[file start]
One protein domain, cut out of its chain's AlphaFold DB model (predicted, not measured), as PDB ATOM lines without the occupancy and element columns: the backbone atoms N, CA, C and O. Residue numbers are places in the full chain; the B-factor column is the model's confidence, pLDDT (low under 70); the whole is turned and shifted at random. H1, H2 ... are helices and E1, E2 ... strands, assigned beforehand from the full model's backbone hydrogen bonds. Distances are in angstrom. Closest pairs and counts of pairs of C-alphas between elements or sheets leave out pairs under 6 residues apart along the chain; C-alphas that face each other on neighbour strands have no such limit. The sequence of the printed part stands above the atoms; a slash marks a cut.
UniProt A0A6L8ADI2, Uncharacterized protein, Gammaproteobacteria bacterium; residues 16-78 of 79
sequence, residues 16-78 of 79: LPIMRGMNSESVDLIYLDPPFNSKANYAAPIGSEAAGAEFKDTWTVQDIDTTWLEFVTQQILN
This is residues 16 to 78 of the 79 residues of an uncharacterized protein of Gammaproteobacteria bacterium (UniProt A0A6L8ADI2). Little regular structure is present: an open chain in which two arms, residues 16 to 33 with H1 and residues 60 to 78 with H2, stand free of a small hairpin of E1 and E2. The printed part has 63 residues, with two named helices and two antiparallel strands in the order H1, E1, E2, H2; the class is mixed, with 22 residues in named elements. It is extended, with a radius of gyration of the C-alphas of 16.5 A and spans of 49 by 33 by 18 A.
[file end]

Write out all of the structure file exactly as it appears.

One protein domain, cut out of its chain's AlphaFold DB model (predicted, not measured), as PDB ATOM lines without the occupancy and element columns: the backbone atoms N, CA, C and O. Residue numbers are places in the full chain; the B-factor column is the model's confidence, pLDDT (low under 70); the whole is turned and shifted at random. H1, H2 ... are helices and E1, E2 ... strands, assigned beforehand from the full model's backbone hydrogen bonds. Distances are in angstrom. Closest pairs and counts of pairs of C-alphas between elements or sheets leave out pairs under 6 residues apart along the chain; C-alphas that face each other on neighbour strands have no such limit. The sequence of the printed part stands above the atoms; a slash marks a cut.
UniProt A0A6L8ADI2, Uncharacterized protein, Gammaproteobacteria bacterium; residues 16-78 of 79
sequence, residues 16-78 of 79: LPIMRGMNSESVDLIYLDPPFNSKANYAAPIGSEAAGAEFKDTWTVQDIDTTWLEFVTQQILN
This is residues 16 to 78 of the 79 residues of an uncharacterized protein of Gammaproteobacteria bacterium (UniProt A0A6L8ADI2). Little regular structure is present: an open chain in which two arms, residues 16 to 33 with H1 and residues 60 to 78 with H2, stand free of a small hairpin of E1 and E2. The printed part has 63 residues, with two named helices and two antiparallel strands in the order H1, E1, E2, H2; the class is mixed, with 22 residues in named elements. It is extended, with a radius of gyration of the C-alphas of 16.5 A and spans of 49 by 33 by 18 A.